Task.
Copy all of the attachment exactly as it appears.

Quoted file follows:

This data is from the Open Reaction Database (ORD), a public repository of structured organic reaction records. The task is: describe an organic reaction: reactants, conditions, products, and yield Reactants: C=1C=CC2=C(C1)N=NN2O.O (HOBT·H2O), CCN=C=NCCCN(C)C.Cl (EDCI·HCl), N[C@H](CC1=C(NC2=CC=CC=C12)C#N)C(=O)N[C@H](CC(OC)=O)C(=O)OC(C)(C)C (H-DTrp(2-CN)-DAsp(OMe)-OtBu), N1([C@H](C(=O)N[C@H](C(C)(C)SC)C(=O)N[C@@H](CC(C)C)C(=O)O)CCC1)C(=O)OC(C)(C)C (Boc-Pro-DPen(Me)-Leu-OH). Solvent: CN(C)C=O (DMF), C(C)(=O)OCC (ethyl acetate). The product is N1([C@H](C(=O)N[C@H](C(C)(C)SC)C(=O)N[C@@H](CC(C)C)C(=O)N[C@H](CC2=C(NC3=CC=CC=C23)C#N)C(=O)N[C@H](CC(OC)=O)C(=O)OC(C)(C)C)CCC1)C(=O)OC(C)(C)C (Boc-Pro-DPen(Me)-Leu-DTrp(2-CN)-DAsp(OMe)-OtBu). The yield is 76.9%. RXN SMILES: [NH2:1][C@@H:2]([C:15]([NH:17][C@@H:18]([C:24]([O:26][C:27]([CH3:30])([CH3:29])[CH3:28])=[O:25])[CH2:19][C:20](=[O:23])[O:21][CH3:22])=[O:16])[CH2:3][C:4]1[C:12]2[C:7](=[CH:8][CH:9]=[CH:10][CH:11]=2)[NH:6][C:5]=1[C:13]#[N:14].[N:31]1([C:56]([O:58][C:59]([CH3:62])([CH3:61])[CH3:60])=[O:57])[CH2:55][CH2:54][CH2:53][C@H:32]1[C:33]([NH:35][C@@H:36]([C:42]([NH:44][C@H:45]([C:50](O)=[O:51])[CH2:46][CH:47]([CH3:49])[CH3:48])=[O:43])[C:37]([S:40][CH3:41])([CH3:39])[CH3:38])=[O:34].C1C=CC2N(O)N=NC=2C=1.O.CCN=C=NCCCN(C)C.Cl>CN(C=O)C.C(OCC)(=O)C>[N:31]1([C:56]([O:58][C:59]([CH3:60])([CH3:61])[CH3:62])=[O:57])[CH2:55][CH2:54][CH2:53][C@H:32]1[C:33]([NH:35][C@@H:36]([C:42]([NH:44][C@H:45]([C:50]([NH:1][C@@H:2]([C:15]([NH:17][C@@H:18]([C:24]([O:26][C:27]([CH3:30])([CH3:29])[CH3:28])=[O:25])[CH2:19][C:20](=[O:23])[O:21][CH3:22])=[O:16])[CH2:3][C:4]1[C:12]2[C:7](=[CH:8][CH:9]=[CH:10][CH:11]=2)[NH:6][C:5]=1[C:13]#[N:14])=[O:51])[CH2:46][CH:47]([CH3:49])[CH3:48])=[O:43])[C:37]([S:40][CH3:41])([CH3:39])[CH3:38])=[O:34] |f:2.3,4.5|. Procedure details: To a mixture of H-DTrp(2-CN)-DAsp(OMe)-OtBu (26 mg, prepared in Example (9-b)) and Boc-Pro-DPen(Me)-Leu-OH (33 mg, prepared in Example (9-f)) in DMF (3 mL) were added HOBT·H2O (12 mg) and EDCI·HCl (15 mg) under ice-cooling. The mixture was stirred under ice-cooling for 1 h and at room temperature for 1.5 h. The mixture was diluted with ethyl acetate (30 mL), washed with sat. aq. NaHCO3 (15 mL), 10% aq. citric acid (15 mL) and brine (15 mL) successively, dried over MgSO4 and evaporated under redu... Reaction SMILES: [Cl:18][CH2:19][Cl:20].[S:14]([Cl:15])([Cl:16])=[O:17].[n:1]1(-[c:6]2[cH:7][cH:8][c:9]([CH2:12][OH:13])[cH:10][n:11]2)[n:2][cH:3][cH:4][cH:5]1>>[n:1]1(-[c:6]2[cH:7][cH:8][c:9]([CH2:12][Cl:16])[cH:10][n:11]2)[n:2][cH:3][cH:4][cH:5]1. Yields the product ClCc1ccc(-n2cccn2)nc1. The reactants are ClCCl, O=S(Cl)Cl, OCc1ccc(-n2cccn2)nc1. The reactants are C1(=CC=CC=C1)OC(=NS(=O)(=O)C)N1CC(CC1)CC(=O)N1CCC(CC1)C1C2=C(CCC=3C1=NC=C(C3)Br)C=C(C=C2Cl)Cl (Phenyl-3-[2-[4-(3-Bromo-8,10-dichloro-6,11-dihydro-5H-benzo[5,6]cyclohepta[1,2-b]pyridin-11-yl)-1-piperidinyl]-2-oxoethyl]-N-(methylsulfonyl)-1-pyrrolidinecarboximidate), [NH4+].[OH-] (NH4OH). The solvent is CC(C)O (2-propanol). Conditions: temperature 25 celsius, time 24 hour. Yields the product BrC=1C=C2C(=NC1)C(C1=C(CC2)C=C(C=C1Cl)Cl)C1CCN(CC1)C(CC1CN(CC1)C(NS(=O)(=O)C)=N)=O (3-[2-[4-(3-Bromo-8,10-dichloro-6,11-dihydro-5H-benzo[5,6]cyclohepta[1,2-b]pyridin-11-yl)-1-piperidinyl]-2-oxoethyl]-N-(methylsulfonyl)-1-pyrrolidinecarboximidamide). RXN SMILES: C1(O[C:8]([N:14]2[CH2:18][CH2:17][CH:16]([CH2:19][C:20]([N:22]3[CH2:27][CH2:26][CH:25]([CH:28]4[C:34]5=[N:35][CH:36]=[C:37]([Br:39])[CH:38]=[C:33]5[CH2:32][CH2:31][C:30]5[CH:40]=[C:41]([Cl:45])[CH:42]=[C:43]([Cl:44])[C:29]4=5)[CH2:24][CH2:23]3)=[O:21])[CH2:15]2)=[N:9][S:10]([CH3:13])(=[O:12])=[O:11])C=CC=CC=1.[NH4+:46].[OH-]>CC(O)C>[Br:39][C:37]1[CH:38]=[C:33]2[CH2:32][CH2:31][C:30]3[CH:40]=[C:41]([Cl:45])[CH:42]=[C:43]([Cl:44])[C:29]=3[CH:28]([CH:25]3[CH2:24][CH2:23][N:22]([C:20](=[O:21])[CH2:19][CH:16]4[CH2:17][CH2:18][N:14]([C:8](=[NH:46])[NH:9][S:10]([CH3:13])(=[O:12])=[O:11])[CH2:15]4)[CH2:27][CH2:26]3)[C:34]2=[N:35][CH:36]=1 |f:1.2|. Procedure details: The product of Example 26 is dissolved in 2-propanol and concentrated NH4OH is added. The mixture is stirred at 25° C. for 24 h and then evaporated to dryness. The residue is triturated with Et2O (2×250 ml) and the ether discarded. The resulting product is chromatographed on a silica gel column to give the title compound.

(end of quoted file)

This data is from the Open Reaction Database (ORD), a public repository of structured organic reaction records. The task is: describe an organic reaction: reactants, conditions, products, and yield Reactants: C=1C=CC2=C(C1)N=NN2O.O (HOBT·H2O), CCN=C=NCCCN(C)C.Cl (EDCI·HCl), N[C@H](CC1=C(NC2=CC=CC=C12)C#N)C(=O)N[C@H](CC(OC)=O)C(=O)OC(C)(C)C (H-DTrp(2-CN)-DAsp(OMe)-OtBu), N1([C@H](C(=O)N[C@H](C(C)(C)SC)C(=O)N[C@@H](CC(C)C)C(=O)O)CCC1)C(=O)OC(C)(C)C (Boc-Pro-DPen(Me)-Leu-OH). Solvent: CN(C)C=O (DMF), C(C)(=O)OCC (ethyl acetate). The product is N1([C@H](C(=O)N[C@H](C(C)(C)SC)C(=O)N[C@@H](CC(C)C)C(=O)N[C@H](CC2=C(NC3=CC=CC=C23)C#N)C(=O)N[C@H](CC(OC)=O)C(=O)OC(C)(C)C)CCC1)C(=O)OC(C)(C)C (Boc-Pro-DPen(Me)-Leu-DTrp(2-CN)-DAsp(OMe)-OtBu). The yield is 76.9%. RXN SMILES: [NH2:1][C@@H:2]([C:15]([NH:17][C@@H:18]([C:24]([O:26][C:27]([CH3:30])([CH3:29])[CH3:28])=[O:25])[CH2:19][C:20](=[O:23])[O:21][CH3:22])=[O:16])[CH2:3][C:4]1[C:12]2[C:7](=[CH:8][CH:9]=[CH:10][CH:11]=2)[NH:6][C:5]=1[C:13]#[N:14].[N:31]1([C:56]([O:58][C:59]([CH3:62])([CH3:61])[CH3:60])=[O:57])[CH2:55][CH2:54][CH2:53][C@H:32]1[C:33]([NH:35][C@@H:36]([C:42]([NH:44][C@H:45]([C:50](O)=[O:51])[CH2:46][CH:47]([CH3:49])[CH3:48])=[O:43])[C:37]([S:40][CH3:41])([CH3:39])[CH3:38])=[O:34].C1C=CC2N(O)N=NC=2C=1.O.CCN=C=NCCCN(C)C.Cl>CN(C=O)C.C(OCC)(=O)C>[N:31]1([C:56]([O:58][C:59]([CH3:60])([CH3:61])[CH3:62])=[O:57])[CH2:55][CH2:54][CH2:53][C@H:32]1[C:33]([NH:35][C@@H:36]([C:42]([NH:44][C@H:45]([C:50]([NH:1][C@@H:2]([C:15]([NH:17][C@@H:18]([C:24]([O:26][C:27]([CH3:30])([CH3:29])[CH3:28])=[O:25])[CH2:19][C:20](=[O:23])[O:21][CH3:22])=[O:16])[CH2:3][C:4]1[C:12]2[C:7](=[CH:8][CH:9]=[CH:10][CH:11]=2)[NH:6][C:5]=1[C:13]#[N:14])=[O:51])[CH2:46][CH:47]([CH3:49])[CH3:48])=[O:43])[C:37]([S:40][CH3:41])([CH3:39])[CH3:38])=[O:34] |f:2.3,4.5|. Procedure details: To a mixture of H-DTrp(2-CN)-DAsp(OMe)-OtBu (26 mg, prepared in Example (9-b)) and Boc-Pro-DPen(Me)-Leu-OH (33 mg, prepared in Example (9-f)) in DMF (3 mL) were added HOBT·H2O (12 mg) and EDCI·HCl (15 mg) under ice-cooling. The mixture was stirred under ice-cooling for 1 h and at room temperature for 1.5 h. The mixture was diluted with ethyl acetate (30 mL), washed with sat. aq. NaHCO3 (15 mL), 10% aq. citric acid (15 mL) and brine (15 mL) successively, dried over MgSO4 and evaporated under redu... Reaction SMILES: [Cl:18][CH2:19][Cl:20].[S:14]([Cl:15])([Cl:16])=[O:17].[n:1]1(-[c:6]2[cH:7][cH:8][c:9]([CH2:12][OH:13])[cH:10][n:11]2)[n:2][cH:3][cH:4][cH:5]1>>[n:1]1(-[c:6]2[cH:7][cH:8][c:9]([CH2:12][Cl:16])[cH:10][n:11]2)[n:2][cH:3][cH:4][cH:5]1. Yields the product ClCc1ccc(-n2cccn2)nc1. The reactants are ClCCl, O=S(Cl)Cl, OCc1ccc(-n2cccn2)nc1. The reactants are C1(=CC=CC=C1)OC(=NS(=O)(=O)C)N1CC(CC1)CC(=O)N1CCC(CC1)C1C2=C(CCC=3C1=NC=C(C3)Br)C=C(C=C2Cl)Cl (Phenyl-3-[2-[4-(3-Bromo-8,10-dichloro-6,11-dihydro-5H-benzo[5,6]cyclohepta[1,2-b]pyridin-11-yl)-1-piperidinyl]-2-oxoethyl]-N-(methylsulfonyl)-1-pyrrolidinecarboximidate), [NH4+].[OH-] (NH4OH). The solvent is CC(C)O (2-propanol). Conditions: temperature 25 celsius, time 24 hour. Yields the product BrC=1C=C2C(=NC1)C(C1=C(CC2)C=C(C=C1Cl)Cl)C1CCN(CC1)C(CC1CN(CC1)C(NS(=O)(=O)C)=N)=O (3-[2-[4-(3-Bromo-8,10-dichloro-6,11-dihydro-5H-benzo[5,6]cyclohepta[1,2-b]pyridin-11-yl)-1-piperidinyl]-2-oxoethyl]-N-(methylsulfonyl)-1-pyrrolidinecarboximidamide). RXN SMILES: C1(O[C:8]([N:14]2[CH2:18][CH2:17][CH:16]([CH2:19][C:20]([N:22]3[CH2:27][CH2:26][CH:25]([CH:28]4[C:34]5=[N:35][CH:36]=[C:37]([Br:39])[CH:38]=[C:33]5[CH2:32][CH2:31][C:30]5[CH:40]=[C:41]([Cl:45])[CH:42]=[C:43]([Cl:44])[C:29]4=5)[CH2:24][CH2:23]3)=[O:21])[CH2:15]2)=[N:9][S:10]([CH3:13])(=[O:12])=[O:11])C=CC=CC=1.[NH4+:46].[OH-]>CC(O)C>[Br:39][C:37]1[CH:38]=[C:33]2[CH2:32][CH2:31][C:30]3[CH:40]=[C:41]([Cl:45])[CH:42]=[C:43]([Cl:44])[C:29]=3[CH:28]([CH:25]3[CH2:24][CH2:23][N:22]([C:20](=[O:21])[CH2:19][CH:16]4[CH2:17][CH2:18][N:14]([C:8](=[NH:46])[NH:9][S:10]([CH3:13])(=[O:12])=[O:11])[CH2:15]4)[CH2:27][CH2:26]3)[C:34]2=[N:35][CH:36]=1 |f:1.2|. Procedure details: The product of Example 26 is dissolved in 2-propanol and concentrated NH4OH is added. The mixture is stirred at 25° C. for 24 h and then evaporated to dryness. The residue is triturated with Et2O (2×250 ml) and the ether discarded. The resulting product is chromatographed on a silica gel column to give the title compound.